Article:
get the other detections, you must call VIDTYPE separately
for them. Suggested examples for this are in the example
section later in this document.

VIDTYPE +DRVA +E

OR VIDTYPE +DRVB +E

OR VIDTYPE +DRVC +E

OR VIDTYPE +DRVD +E

- VIDTYPE will abstain from using any other detection
and will create an errlorlevel value that describes
the disk drive type & size for one, only, of drive
A, B, C, or D, according to the VIDTYPE chart. (Get
a printout of the chart by typing VIDTYPE NP > PRN.)







-----------------------------------------
COMBINATIONS OF SOME OF THE ABOVE OPTIONS:
-----------------------------------------

--------
EXAMPLES:
--------

VIDTYPE VID +S +P Creates a video-adapter DOS
variable, called VID, and
gives a shortened description
string to it. And if it
detects a CGA adapter, it will
prompt the user for the
monitor type and alter the
vide-adapter string
accordingly. Two other
variables, ROW and COL, will
be created, too, with their
row and column values.

VIDTYPE VIDEO -RC Creates a video-adapter DOS
variable, called VIDEO, giving
the standard long description
string to it. The two
variables, ROW and COL, will
not be created.


VIDTYPE +SYS Refrains from using
video-adapter/row/col
variables and only creates the
DOS variable, SYS, with a
description of the type system
being used.

VIDTYPE +E Refrains from using variables
for the video-adapter/row/col
detection and sets an
errorlevel instead, for the
video-adapter type and row &
col mode.

VIDTYPE +E +P Refrains from using variables
for the video-adapter/row/col
detection, sets an errorlevel
instead, for video-adapter
type and row/col mode, and if
a CGA adapter is detected, it
prompts the user for the
monitor type used and alters
the errorlevel accordingly.

VIDTYPE -V +RC +E Only creates an errorlevel for
the row & col mode. No
video-adapter detection is
used since the -V option was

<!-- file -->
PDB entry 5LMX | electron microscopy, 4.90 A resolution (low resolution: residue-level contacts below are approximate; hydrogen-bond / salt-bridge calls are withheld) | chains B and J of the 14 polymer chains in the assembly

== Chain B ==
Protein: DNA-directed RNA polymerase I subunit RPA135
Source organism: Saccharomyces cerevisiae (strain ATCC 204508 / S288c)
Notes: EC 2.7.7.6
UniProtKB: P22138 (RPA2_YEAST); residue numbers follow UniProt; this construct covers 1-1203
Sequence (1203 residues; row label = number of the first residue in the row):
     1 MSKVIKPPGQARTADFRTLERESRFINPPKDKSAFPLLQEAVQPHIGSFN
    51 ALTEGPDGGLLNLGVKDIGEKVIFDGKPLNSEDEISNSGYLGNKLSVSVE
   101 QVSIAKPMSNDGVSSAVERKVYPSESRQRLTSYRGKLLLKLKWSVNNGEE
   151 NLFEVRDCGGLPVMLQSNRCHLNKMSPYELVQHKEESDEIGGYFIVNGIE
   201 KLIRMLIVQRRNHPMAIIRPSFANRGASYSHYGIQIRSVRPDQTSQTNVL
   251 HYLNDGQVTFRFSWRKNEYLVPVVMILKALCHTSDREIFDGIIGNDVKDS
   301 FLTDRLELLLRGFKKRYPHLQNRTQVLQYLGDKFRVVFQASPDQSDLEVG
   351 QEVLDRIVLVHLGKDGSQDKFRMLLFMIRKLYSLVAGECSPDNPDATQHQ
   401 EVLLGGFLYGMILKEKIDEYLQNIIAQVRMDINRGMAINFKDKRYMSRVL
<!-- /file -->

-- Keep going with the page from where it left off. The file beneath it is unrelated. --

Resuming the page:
given.

VIDTYPE +SYS +CPU Refrains from using
video-adapter/row/col
detection and creates the
variable, SYS, with a
description of the type system
being used and the variable
CPU, with a description of the
type CPU being used.

VIDTYPE VID +S -RC +CPU Creates a video-adapter DOS
variable, called VID, giving a
shortened description string
to it. It refrains from
creating the two other
variables, ROW and COL
variables, since the -RC turns
that capability off (useful
for saving environment space).
It also creates the variable,
CPU, with a description of the
type CPU being used.

VIDTYPE +RC Only creates the DOS
variables, ROW & COL, with a
description of the row &
column mode being used. No
video-adapter variable is
created since no variable name
was given.

VIDTYPE VID +S +CPU +VER Creates a video-adapter DOS
variable, called VID, giving a
shortened description string
to it. Two other variables,
ROW and COL, will be created,
too, with their row and column
values. It also creates the
variable, CPU, with a
description of the type CPU
being used. Finally, it
creates the variable, _DOSVER,
with a description of the DOS
version being used.

VIDTYPE +VER +SV +TENV Creates a shortened DOS-
version DOS variable, called
VER, with a description of the
DOS-version being used. It
also creates the variable,
TENV, with a description of
the total bytes for the master
DOS environment.

VIDTYPE +DRVA +DRVB +DRVC Creates the DOS variables, A, B,
& C with the descriptions of the
disk drive type & size for each
of those drives. No
video-adapter variable is
created since no variable name
was given.

VIDTYPE +ENV +E Refrains from using any
other type of detection and
sets an errorlevel for the
free bytes of environment
space.

VIDTYPE +KBD +E Refrains from using any
other type of detection and
sets an errorlevel for the
type of keyboard used.

VIDTYPE +DRVA +E Refrains from using any
other type of detection and
sets an errorlevel for the
drive type & size for drive
A:.


----------------------------------------------------------
WHEN USING ERRORLEVELS, THE FOLLOWING COMBINATIONS ARE NOT
ALLOWED :
----------------------------------------------------------

VIDTYPE +E +SYS (and/or) Attempted errorlevel for system
+CPU (with any detection and/or CPU detection
other option) while using other detections.

VIDTYPE +E +VER (with Attempted errorlevel for DOS
any other version detection while using
option) other detections.

VIDTYPE +E +KBD (with Attempted errorlevel for keyboard
any other detection while using other
option) detections.

VIDTYPE +E +ENV (with Attempted errorlevel for DOS
any other environment free-space detection
option) while using other detections.

VIDTYPE +E +TENV (with Attempted errorlevel for DOS
any other total environment space detection
option) while using other detections.